Friday, August 24, 2012

"A Million Tears Ago"...

This was my older sister's '45 circa '63/64...
Well, I belong to three music Facebook groups and I occasionally drop by to see what's up. Mostly, it's my generation growing nostalgic through all the good music we had the good fortune to grow up with. Turbulent times, for sure, but the music somehow helped us all cope with it all on top of all those raging hormones.

I know, back then, all I did at sock hops was stand in front of the guitarists trying to steal their chords. I remember Roger Bertrand with the Radiants, bowled me over when I first heard his lead on the Beatles,"Got To Get You Into My Life." That fuzz tone was like something I never heard before. I later saw and heard him perform the intro to Vanilla Fudge's, "Keep Me Hanging On!" It was flawless and I was hooked. I never really lived up to my own expectations as a guitarist. Life got in the way... and I allowed it to!

I am certain, though, that most of my high school friends thought I was shy and to a certain extent, I was, but I also know that I couldn't even trust myself and would probably do something adolescently stupid that would have, if not entirely embarrassed myself, gotten me into some real trouble.

But, I could dance! I had to. My older sister would have it no other way. And that's how I got my great rock'n roll roots... from Adele!
Big sister... all grown up!
When she tired of dancing with the door knob on the door to her room to favorites like Fats and Elvis and Buddy Holly, Chuck, Bo, Jackie, she would play slow tunes by Irma Thomas, the Inkspots, the Platters, and especially Sam Cooke, she'd beg me to dance with her. Occasionally, we'd dance the foxtrot, the cha-cha, the twist, but mostly, it was slow dancing... just swaying to the music!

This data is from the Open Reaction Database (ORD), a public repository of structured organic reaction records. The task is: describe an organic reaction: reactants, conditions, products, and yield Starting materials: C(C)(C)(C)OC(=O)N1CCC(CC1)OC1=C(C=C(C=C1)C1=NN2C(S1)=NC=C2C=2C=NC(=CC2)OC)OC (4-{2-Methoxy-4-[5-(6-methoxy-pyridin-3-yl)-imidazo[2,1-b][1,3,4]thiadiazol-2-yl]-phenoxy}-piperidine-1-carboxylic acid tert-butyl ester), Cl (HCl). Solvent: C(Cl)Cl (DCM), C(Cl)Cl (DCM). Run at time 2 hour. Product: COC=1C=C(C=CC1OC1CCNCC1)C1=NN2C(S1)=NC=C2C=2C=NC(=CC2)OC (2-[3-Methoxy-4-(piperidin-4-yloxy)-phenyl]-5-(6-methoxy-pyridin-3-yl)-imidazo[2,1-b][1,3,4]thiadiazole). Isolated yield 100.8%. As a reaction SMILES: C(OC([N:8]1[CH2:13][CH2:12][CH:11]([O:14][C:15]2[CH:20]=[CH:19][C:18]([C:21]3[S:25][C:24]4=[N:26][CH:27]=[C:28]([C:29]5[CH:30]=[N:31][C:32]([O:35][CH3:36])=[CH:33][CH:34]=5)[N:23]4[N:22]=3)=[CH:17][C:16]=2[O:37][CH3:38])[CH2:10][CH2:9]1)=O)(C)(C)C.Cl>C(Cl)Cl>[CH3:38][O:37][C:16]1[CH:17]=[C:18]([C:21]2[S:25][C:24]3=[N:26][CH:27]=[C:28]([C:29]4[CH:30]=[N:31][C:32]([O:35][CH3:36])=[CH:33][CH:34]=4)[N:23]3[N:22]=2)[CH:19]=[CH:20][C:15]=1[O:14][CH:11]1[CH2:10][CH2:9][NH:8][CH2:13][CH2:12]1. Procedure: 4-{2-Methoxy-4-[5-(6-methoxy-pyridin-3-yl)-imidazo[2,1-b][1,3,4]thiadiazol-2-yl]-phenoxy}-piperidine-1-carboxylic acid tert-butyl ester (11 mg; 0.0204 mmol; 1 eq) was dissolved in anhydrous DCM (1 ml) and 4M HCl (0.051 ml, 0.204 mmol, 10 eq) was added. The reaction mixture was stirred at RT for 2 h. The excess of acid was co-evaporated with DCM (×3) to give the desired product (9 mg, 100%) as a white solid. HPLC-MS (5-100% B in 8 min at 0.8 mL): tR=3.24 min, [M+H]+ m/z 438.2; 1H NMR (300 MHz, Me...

We grew up together, and at that innocent time in our lives, I guess we just needed each other's touch. I learned a lot from "Dell" as I called her. She helped me grow up in so many ways! It was a million tears ago!

And, it was one of her favorite songs... to slow dance to!

Here's the actual song that a high school friend found for me... Thanks Susan!

Copyright 2012/ Ben Bensen III

Monday, August 20, 2012

"This Life Is The One That Counts"...

Well, at least, it got me thinking!
During our 40th anniversary, my wife and I visited our hometown New Orleans and visited places we, nowadays, barely know exist... like City Park and NOMA. As an artist, I really don't visit enough gallery openings or visit shows and exhibitions as I should probably because I go into those events with preconceived ideas of what it should be. But, we were intrigued by the opening show of paintings and sketches of legendary chef, Leah Chase, who really is an icon of New Orleans as well as a reknown Katrina survivor and the owner of the restaurant "Dooky Chase's." The show was quite interesting in that it was of paintings done rather small in oil on wood. I don't believe any of the illustrations were any bigger than 8x10 inches. The painter, Gustav Blache, spent a year or so in Leah's kitchen documenting her daily routine of food preparations, cooking, greeting customers and sharing good times. I believe, this visual story started a couple of years after the hurricane wrecked Leah and her husband's long time establishment at the foot of Orleans Avenue.

But there was so much more to see since it's been such a long time between visits.  NOMA has quite a few famous paintings in its possession and I spent much time studying the brushstrokes of a large Singer Sargent portrait, but I was struck by the above "painting" and its subhead. I had to, later, look up the exact definition of the word, Theodicy, which is loosely defined as," the vindication of divine goodness and providence in view of the existence of evil.

Gottfried Leibniz, a German philosopher, coined the term 'theodicy' in an attempt to justify God's existence in light of the apparent imperfections of the world. You know, trying to explain why Beelzebub exists and why he is around every corner creating mischief.

Anyway, the subhead,"This Life Is The One That Counts" really struck home with me because it so capsulizes for me how I have attempted to live my life. I seem to not dwell, or even acknowledge, any after life, a subject which seems now to abound amongst all my aged friends. Being raised Catholic, I often wondered why I have never really embraced any or all of the tenets a good, God-fearing, French Catholic from New Orleans should.

Or any faith, for that matter.

 But this artist, and I don't even know his name to give him his credit, said, in one visual, all I have struggled to define in my life and the way I live it. Just keep reminding myself and feeling good about the discovery that, "This Life Is The One That Counts" and everything else should fall into place.